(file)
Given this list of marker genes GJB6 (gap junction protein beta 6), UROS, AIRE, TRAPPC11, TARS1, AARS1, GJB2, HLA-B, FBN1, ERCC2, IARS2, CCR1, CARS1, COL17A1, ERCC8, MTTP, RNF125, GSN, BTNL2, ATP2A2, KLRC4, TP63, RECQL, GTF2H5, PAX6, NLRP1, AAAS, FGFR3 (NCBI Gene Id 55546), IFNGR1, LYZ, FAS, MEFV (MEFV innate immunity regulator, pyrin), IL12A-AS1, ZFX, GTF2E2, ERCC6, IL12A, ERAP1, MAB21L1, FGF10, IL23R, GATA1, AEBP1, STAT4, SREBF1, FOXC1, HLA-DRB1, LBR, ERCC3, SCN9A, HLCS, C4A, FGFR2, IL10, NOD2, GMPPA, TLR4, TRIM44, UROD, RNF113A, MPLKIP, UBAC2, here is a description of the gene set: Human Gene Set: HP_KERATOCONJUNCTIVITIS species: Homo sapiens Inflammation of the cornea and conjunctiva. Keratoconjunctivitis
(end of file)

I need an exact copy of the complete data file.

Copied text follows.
Given this list of marker genes GJB6 (gap junction protein beta 6), UROS, AIRE, TRAPPC11, TARS1, AARS1, GJB2, HLA-B, FBN1, ERCC2, IARS2, CCR1, CARS1, COL17A1, ERCC8, MTTP, RNF125, GSN, BTNL2, ATP2A2, KLRC4, TP63, RECQL, GTF2H5, PAX6, NLRP1, AAAS, FGFR3 (NCBI Gene Id 55546), IFNGR1, LYZ, FAS, MEFV (MEFV innate immunity regulator, pyrin), IL12A-AS1, ZFX, GTF2E2, ERCC6, IL12A, ERAP1, MAB21L1, FGF10, IL23R, GATA1, AEBP1, STAT4, SREBF1, FOXC1, HLA-DRB1, LBR, ERCC3, SCN9A, HLCS, C4A, FGFR2, IL10, NOD2, GMPPA, TLR4, TRIM44, UROD, RNF113A, MPLKIP, UBAC2, here is a description of the gene set: Human Gene Set: HP_KERATOCONJUNCTIVITIS species: Homo sapiens Inflammation of the cornea and conjunctiva. Keratoconjunctivitis